Key Elements of Entrepreneurship

[typography font=”Myriad Pro” size=”24″ size_format=”px”]Four Key Elements of Entrepreneurship[/typography]

Guest Blog Post by James Bradrick

My parents weren’t what you’d call socialites. So when they entertained it was a special occasion, for them, for my siblings and me. We could look forward to ‘getting away with’ more than was normally tolerated. I remember one evening long ago as if it were last night.

Young boy writing
Image by Pete Pahham

There was a crowd of noisy adults in the living room, and I was sitting alone at the kitchen table. I had a pencil, a piece of paper and I was copying words from a book. I had not yet learned to read or write; but, I was entertaining myself as the party continued in the adjacent room. Even though it seems like an inconsequential event, it was the beginning of my love affair with the written word.

Now, more than 50 years later, I’m letting the tiger out of the cage and unleashing my words upon the world. Writing has become the focus of my life.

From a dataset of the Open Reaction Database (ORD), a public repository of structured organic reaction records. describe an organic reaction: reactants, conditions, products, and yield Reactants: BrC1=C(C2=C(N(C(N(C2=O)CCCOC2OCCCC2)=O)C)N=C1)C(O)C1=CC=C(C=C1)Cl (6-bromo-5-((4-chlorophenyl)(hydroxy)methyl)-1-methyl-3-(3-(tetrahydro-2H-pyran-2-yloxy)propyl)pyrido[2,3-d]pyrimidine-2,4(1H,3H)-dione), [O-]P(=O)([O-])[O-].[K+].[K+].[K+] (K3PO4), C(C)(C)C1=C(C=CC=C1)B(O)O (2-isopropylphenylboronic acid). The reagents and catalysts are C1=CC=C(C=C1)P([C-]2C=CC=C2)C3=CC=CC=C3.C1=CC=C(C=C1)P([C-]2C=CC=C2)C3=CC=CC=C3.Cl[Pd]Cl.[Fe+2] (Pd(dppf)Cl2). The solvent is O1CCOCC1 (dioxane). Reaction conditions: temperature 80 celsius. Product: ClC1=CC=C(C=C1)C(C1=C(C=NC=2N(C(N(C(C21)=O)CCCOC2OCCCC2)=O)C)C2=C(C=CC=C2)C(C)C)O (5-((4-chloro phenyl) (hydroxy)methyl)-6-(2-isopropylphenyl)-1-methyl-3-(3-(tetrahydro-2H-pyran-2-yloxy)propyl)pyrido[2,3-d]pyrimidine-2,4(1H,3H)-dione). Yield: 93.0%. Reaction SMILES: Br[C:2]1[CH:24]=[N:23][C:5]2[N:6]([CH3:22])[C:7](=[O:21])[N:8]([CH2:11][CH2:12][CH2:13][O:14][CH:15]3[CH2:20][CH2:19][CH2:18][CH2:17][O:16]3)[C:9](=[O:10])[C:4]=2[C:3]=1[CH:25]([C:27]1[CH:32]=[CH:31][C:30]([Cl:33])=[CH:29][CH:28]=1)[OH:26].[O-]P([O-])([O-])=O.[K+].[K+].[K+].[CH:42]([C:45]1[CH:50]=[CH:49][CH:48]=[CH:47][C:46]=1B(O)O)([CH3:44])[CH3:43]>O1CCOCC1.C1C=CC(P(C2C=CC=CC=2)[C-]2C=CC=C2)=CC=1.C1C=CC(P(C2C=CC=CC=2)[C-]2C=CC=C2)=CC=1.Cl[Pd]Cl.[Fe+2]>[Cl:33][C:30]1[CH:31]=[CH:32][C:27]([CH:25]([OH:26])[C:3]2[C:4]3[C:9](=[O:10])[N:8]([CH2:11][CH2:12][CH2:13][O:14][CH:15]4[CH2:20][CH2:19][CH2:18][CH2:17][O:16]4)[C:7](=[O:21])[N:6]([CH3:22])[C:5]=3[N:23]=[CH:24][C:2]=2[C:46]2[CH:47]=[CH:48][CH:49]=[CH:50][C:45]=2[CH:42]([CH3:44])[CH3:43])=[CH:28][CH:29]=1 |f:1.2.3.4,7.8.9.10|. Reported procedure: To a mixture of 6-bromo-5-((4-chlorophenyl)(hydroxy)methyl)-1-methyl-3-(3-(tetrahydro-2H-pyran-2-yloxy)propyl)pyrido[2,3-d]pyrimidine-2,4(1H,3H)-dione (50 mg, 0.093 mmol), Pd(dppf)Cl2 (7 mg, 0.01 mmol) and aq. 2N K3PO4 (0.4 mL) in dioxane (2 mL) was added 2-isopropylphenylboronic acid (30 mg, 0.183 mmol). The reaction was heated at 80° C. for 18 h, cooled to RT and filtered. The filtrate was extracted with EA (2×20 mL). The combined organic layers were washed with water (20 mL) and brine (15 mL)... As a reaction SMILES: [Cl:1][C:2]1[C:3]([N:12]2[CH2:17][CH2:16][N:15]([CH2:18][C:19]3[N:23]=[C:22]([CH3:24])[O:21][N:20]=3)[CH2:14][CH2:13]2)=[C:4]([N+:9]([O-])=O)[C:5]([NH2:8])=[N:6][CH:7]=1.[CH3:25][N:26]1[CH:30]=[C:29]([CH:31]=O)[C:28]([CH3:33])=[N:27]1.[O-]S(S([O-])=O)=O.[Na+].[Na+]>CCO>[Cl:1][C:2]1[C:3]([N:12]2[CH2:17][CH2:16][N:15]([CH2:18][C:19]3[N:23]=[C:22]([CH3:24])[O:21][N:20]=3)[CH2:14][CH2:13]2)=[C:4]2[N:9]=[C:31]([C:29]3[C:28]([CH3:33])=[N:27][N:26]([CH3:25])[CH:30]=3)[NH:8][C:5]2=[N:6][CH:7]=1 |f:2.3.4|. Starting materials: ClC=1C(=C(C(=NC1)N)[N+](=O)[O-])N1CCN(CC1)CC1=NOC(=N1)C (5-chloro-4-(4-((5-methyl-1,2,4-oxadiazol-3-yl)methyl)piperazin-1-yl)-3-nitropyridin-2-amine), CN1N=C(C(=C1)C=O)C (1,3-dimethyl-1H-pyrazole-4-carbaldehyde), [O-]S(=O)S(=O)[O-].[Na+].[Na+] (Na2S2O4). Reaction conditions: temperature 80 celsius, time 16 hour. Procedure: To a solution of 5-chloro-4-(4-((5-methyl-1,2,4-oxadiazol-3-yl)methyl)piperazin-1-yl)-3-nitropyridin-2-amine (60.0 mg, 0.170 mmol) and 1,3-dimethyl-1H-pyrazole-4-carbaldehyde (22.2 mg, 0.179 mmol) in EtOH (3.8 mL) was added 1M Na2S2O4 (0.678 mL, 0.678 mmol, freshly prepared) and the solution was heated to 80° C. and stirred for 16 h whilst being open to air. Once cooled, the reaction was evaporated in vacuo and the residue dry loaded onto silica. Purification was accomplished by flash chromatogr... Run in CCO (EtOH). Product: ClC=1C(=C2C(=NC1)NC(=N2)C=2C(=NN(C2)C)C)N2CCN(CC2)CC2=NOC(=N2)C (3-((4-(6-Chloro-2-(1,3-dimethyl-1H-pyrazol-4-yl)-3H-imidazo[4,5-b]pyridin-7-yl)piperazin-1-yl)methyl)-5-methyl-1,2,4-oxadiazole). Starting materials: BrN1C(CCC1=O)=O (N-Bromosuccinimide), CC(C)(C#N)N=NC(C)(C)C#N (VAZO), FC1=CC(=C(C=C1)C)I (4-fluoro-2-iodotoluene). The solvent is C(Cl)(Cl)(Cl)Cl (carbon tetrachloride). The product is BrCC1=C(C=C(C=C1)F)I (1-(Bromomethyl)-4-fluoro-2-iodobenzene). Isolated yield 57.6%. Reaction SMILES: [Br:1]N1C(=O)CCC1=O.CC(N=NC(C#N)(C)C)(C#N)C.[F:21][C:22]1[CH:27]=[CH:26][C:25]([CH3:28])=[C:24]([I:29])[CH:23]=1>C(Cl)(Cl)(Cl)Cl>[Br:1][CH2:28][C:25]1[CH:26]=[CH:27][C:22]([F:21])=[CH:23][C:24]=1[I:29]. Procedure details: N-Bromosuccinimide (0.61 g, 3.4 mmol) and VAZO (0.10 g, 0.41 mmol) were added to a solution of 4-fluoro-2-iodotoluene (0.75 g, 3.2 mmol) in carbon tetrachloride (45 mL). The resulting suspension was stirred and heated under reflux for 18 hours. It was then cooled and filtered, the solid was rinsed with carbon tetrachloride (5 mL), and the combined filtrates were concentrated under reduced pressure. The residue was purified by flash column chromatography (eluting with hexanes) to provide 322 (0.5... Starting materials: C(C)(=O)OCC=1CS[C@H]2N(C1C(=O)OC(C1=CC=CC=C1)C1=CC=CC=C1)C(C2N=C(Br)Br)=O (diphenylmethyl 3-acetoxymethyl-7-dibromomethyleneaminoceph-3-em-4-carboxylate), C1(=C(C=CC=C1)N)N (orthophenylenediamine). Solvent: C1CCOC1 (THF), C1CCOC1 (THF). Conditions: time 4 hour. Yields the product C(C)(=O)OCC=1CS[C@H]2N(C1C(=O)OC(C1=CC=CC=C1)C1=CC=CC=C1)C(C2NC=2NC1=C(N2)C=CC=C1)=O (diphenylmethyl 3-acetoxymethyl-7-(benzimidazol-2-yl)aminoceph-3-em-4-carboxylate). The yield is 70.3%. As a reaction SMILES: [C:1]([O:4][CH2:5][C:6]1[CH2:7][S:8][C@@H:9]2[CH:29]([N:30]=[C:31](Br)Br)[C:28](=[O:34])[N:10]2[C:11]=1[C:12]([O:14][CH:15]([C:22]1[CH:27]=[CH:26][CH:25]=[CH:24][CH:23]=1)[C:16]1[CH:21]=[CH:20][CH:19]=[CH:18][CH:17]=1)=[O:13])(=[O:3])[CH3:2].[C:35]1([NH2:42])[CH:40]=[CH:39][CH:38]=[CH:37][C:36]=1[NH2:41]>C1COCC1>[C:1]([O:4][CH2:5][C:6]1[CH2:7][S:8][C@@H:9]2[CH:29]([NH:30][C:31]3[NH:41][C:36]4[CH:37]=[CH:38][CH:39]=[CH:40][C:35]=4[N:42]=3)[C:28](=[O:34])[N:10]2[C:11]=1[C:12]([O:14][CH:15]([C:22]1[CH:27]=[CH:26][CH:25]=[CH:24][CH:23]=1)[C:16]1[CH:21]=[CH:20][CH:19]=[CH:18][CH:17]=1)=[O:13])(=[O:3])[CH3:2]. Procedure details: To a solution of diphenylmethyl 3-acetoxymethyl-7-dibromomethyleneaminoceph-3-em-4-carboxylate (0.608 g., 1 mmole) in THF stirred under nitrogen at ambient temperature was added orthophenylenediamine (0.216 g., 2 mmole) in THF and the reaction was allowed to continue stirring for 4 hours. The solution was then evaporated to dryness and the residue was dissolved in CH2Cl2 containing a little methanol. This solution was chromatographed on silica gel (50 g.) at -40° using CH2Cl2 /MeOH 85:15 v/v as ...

When I read Nancy’s post about outsourcing I was more than just a tad envious. I wished that I were at a point where I was willing to take that leap. . .where I needed to take that leap.

Happily, my envy was tempered by my understanding that to be a writer all you have to do is write.  On the other hand, I was also aware that generating a level of financial comfort from writing is another matter entirely, which brings me to my topic for today – the world of the entrepreneur.

[typography font=”Myriad Pro” size=”24″ size_format=”px”]Entrepreneurship[/typography]

There are essential elements that go into the mental makeup of an entrepreneur. The Industrial Age, from which we are now emerging, suppressed these. In that era, leaders thought it best if you and I did not think, feel, and reason for ourselves, but times have changed.  Adapting to the Information Age requires that these abilities be developed.

The list that follows is merely an introduction to characteristics that must be developed. It is very probable that all of us budding entrepreneurs will be working on these for the rest of our lives.

1.   Self Knowledge